Dir: Muayad Alayan. Palestinian Territories. 2015. 93mins
Starting with its flip English-language title, Palestinian feature Love, Theft And Other Entanglements (Al-Hob wa Al-Sariqa wa Mashakel Ukhra) never quite manages to give clear signals of the kind of film it intends to be – anti-hero’s redemptive drama, political thriller or deadpan picaresque comedy. In theory, there should be no problem in Muayad Alayan’s debut narrative feature being all of these, but frustratingly, the film never hits its stride despite striking visual execution.
Alayan achieves a very palpable documentary evocation of everyday Palestinan life, all in crisp, finely textured images that keep us watching even when the drama flags.
What the film does provide is proof that the hands-on team of Alayan and his brother - co-writer, co-producer and production designer Rami Alayan - mean business with their low-budget collective Palcine Productions. Distribution prospects are middling, although many festivals will look favorably on this politically current statement.
The protagonist is Mousa (Metwasi), first seen working on a building site in Israel, but soon walking out to practice his main trade, car theft. Returning to Palestine, Mousa enjoys a tryst with his girlfriend Manal (Abu Alhayyat), married to a rich man whose young daughter is really Mousa’s progeny. Mousa gets into deep water when quizzed by Palestinian militants seeking a lost car; deeper water still when it turns out that the car he has recently stolen contains a bound-and-gagged hostage, Israeli soldier Avi (Sliman), who was being held to exchange for political prisoners. Then Israeli intelligence starts leaning on Mousa for information about the militants. All the while planning to buy his way to Europe by bribing a football official, Mousa ends up on the run with Avi.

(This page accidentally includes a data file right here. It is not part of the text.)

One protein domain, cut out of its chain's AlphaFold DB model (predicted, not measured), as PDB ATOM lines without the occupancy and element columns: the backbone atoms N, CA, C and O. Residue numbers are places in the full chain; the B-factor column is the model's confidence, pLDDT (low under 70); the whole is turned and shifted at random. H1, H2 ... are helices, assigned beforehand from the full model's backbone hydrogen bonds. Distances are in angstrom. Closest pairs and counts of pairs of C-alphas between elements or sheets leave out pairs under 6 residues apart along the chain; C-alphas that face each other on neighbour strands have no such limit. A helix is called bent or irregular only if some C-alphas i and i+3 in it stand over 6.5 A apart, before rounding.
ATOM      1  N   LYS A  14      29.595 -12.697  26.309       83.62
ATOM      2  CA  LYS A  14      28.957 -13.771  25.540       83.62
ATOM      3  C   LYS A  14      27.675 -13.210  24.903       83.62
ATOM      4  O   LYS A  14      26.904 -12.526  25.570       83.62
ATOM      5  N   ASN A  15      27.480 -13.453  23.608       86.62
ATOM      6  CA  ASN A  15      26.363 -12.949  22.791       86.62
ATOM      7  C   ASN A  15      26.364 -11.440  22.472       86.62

One of the film’s key problems is establishing a tone. At moments, it suggests a dry, detached comedy à la Jim Jarmusch vein – partly because Alayan’s own black-and-white photography echoes the look of the American director’s early films, partly because of Nathan Daems’s boisterous score, fusing Middle Eastern music with Ethiopian-style jazz. There’s some outright drollery too: notably in the absurd interview Mousa undertakes posing as a footballer, and some business with the bemused Avi. Elsewhere, though, the tone is in deadly earnest, and it’s clear when Israeli intelligence puts the screws on Mousa (echoes of Hany Abu-Assad’s more cogent 2013 drama Omar) that the film isn’t joking about its hero’s predicament nor about the world he inhabits. But the accretion of event never coheres into a gripping story of struggle against the odds, and some situations are too sketchily handled to feel credible.
The acting is very variable, with Abu Allhayyat seriously over-emoting in what ought to be a stark moment-of-truth climax, and Metwasi struggling throughout to hold the centre. The drama’s effectiveness depends on its anti-hero registering as complex and compelling, if not necessarily likeable; but Metwasi’s oddly diffident screen presence makes Mousa seem grouchy rather than genuinely beleaguered. When Mousa finally erupts in a cri de coeur that articulates both his back story and his relation to Palestine’s political reality, it comes across as overt rhetoric.
Where the film scores quite considerably is in director Alayan’s own formidable black-and-white cinematography, with long takes and elegantly composed landscape shots making the most of locations including Bethlehem, Jerusalem and the Dheisheh refugee camp. Alayan achieves a very palpable documentary evocation of everyday Palestinan life, all in crisp, finely textured images that keep us watching even when the drama flags. It’s a shame that this energetic and enterprising film should finally resemble a mood board for a more fully realised piece – which, perhaps, the Alayans will yet go on to make.
Production company/sales: Palcine Productions, firstname.lastname@example.org
Producers/screenplay: Muayad Alayan, Rami Alayan
Cinematography: Muayad Alayan
Editor: Sameer Qumsiyeh
Production designer: Rami Alayaa
Music: Nathan Daems
Main cast: Sami Metwasi, Maya Abu Alhayyat, Riyad Sliman, Ramzi Maqdisi